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In this blog, we explain the search engine, website and business benefits of having and using shorter URLs.

Optimising the length of your website’s URLs is a marketing practice your business should consider. Not only do shorter URLs rank better in search results, but they are also far easier for users to type out and thus improve the user experience.

In this blog, I’ll explain why you should consider reducing the length and complexity of your URLs to optimise your website in line with SEO best practices.

Google wants a search engine-friendly URL

All of your website’s URLs should be easy for Google – and other search engines – to find, read and understand.

Many websites employ bad practices and have extremely long and overly complex URLs with unnecessary parameters. These URLs not only make these websites look disorganised, but they also make it difficult for Google to crawl each web page, resulting in worse search rankings.

That said, I must highlight here that the length of a URL is not confirmed to be a ranking factor. What can affect your rankings, however, is the structure and complexity of your URLs. The following things can influence the ranking of your web pages:

  • Complexity

  • Dynamic URLs (a result of a search within a website driven by a database running some script)

  • Repetition of words

  • Non-user-friendly symbols

  • Too many subfolders

But conversely, if you use short, one-word terms for all of your website’s URLs, for example,, don’t expect it to rank well.

Your website still needs structure – and this means including subfolders. Everything in moderation!

The risks of not having optimised URLs

In general, users – your website visitors – prefer shorter URLs that are easy to remember. Having long and complex URLs can result in: 

Broken links

If you have long and confusing URLs, you run the risk of users breaking the links. For example, they might accidentally break the link when copying and pasting the URL, missing parts of it the process, or remove some of the parameters from the link which they deem to be unnecessary, resulting in the link not working.

Loss of opportunities

When URLs are too long and include unrecognisable words, users are intimidated and feel they are either receiving or sharing spam content.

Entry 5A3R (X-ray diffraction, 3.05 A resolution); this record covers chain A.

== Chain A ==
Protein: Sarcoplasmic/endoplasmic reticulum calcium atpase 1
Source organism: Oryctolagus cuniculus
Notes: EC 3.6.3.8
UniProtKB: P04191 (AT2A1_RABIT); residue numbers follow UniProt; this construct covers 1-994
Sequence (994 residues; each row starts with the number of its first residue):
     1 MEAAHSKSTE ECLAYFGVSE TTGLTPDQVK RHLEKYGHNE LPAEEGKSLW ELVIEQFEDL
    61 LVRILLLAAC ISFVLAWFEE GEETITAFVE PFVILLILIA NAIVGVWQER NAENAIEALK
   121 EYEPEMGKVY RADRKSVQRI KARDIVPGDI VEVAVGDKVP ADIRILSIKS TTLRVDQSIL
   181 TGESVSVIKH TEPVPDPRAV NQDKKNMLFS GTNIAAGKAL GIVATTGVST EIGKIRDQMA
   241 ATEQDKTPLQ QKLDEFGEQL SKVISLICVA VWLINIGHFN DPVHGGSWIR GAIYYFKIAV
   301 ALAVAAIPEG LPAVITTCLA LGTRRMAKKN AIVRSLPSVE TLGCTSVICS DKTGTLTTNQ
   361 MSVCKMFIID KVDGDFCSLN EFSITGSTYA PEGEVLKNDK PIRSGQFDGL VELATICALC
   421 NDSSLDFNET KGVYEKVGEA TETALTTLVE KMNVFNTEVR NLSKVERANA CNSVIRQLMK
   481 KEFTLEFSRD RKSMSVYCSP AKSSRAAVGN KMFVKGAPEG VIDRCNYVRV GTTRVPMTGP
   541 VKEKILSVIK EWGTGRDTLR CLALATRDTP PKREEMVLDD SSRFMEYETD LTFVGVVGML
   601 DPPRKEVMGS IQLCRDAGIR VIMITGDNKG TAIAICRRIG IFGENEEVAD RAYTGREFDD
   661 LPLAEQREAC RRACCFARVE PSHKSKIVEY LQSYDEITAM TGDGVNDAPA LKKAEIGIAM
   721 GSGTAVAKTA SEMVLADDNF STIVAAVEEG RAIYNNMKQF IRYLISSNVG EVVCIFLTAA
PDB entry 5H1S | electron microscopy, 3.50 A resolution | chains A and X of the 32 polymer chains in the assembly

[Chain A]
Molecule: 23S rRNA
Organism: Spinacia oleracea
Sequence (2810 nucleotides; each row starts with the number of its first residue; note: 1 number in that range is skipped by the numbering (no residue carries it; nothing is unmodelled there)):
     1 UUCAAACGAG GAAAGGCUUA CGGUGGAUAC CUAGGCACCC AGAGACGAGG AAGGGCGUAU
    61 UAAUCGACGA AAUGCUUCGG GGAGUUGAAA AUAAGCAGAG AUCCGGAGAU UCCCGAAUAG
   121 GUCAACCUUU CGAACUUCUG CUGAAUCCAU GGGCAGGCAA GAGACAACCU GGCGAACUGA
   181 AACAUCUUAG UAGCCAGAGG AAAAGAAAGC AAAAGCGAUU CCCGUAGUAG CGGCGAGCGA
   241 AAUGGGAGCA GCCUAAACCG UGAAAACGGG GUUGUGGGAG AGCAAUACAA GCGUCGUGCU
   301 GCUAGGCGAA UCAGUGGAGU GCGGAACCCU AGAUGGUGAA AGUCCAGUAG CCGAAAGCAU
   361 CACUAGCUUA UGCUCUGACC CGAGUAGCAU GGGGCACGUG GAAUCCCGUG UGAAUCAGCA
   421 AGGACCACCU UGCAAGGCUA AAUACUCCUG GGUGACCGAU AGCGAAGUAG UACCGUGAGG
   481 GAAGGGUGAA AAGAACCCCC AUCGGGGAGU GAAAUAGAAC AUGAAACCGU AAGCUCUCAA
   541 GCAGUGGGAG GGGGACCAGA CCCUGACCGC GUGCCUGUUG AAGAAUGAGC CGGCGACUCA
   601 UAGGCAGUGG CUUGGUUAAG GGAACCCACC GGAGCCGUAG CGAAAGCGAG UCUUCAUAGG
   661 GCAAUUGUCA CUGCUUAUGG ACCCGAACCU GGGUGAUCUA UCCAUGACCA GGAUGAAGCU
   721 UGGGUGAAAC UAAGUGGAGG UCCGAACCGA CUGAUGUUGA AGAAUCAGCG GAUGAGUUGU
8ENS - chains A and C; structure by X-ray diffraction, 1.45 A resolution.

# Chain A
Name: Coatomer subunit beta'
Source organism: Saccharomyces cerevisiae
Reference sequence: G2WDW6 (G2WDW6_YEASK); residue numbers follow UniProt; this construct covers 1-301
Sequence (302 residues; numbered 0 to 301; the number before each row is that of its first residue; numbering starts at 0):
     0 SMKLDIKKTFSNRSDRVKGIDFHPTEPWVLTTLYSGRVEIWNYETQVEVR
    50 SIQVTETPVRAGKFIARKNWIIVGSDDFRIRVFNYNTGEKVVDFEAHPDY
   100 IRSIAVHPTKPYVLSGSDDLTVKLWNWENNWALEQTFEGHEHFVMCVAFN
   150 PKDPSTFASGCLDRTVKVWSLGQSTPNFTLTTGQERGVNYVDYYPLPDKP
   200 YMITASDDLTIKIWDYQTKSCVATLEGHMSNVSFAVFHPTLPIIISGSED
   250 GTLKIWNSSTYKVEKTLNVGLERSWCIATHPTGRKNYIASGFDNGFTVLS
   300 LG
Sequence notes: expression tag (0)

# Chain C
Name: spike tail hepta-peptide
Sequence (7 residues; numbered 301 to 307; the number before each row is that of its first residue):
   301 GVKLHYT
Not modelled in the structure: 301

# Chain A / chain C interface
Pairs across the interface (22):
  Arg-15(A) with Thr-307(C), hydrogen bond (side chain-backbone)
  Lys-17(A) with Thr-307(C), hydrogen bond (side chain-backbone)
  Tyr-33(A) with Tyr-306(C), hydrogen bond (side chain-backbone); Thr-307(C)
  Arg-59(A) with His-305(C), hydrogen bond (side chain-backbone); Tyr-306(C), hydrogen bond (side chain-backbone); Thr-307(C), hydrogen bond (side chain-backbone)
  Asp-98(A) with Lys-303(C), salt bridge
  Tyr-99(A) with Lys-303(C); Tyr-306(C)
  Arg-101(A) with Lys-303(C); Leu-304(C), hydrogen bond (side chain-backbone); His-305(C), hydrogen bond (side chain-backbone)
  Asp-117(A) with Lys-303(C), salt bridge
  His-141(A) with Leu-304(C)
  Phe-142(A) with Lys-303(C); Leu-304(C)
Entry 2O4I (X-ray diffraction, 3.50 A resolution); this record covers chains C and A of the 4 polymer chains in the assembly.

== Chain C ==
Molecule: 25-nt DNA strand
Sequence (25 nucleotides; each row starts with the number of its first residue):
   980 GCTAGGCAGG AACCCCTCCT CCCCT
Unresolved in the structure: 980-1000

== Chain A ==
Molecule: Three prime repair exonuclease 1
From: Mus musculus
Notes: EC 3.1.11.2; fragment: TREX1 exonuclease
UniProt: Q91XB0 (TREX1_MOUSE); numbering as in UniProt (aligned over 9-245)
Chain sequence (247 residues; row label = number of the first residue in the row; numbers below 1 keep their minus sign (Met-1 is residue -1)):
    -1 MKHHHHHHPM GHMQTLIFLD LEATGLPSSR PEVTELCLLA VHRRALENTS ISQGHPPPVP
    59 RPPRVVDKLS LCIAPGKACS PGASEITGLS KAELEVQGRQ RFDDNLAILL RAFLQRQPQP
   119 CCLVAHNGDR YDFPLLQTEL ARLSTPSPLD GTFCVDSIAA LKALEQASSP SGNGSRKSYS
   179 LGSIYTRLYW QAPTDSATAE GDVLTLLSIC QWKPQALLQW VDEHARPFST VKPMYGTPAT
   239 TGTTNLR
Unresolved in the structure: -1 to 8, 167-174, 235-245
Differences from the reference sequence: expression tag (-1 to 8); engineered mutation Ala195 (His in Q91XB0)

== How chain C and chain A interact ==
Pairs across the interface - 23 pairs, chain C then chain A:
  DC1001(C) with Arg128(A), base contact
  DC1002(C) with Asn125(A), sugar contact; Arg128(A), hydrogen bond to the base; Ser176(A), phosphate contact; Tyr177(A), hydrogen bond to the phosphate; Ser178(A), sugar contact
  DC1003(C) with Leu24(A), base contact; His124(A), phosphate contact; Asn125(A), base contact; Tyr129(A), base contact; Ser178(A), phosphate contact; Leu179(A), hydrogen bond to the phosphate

A bad user experience

When navigating through your website, visitors use your URLs to understand where they are in their journey – even more so when there are no breadcrumbs (which allow users to retrace their steps from the homepage to the current page they are viewing) on your pages. A long and complex URL will not allow them to do this easily.


The true SEO impact of short URLs

Short URLs confirm to search engines what your page is about, the same way that your page title and your H1 do. The difference is that a URL can provide even more context.

For example:

This URL clearly shows that this B2B Marketing Lab page is about a PPC and SEO blog topic.

Here’s another example:

Does this URL help you to easily understand what the page is about? Of course not – and you can bet search engines are even more confused!

Five top tips and best practice advice for creating user-friendly URLs

  • Use simple and catchy URLs at the launch of your website. Short URLs will help you to avoid having to make corrections (301 redirects) to them afterwards and make them more memorable.

  • Avoid the use of dashes, hyphens or numbers in the main URL domain (everything before .com & and so on). In the example above, we would not have our URL domain as: http://www.b2b-marketing-lab. However, this rule doesn’t apply to the keyword in your URL tail (which is everything after .com & etc) because, in this instance, Google views hyphens as spaces.

  • Include explanatory keywords in your URLs that provide users and search engines with additional information about your web pages and avoid generic page names such as “page1.html”.

  • Make your URLs consistent with your web page H1 Headers.

  • Do not use dynamic URLs. Dynamic URLs can be found on websites where the content is dynamically created based on the elements a user has previously clicked during their session on the site. The problem is that search engines hardly ever index dynamically built URLs for the simple reason that they “do not really exist”.

    An example of a bad URL would be:

    Whereas an example of a good URL is:

If you want to learn more on how to create effective URLs that will improve web page rankings, have a look at this URL Guide by Google Webmasters.

Remember, it’s vital to understand the latest SEO trends and ranking factors Google uses to rank your website so that your business can continue to enjoy search ranking success. Ranking high will make it easier for people to discover your website, improve brand awareness and increase the chance of getting more business.

Book a free SEO audit

Your website is your most valuable sales and marketing tool, so it needs to be as optimised as it can be. Uncover opportunities to boost your rankings with a free SEO audit.



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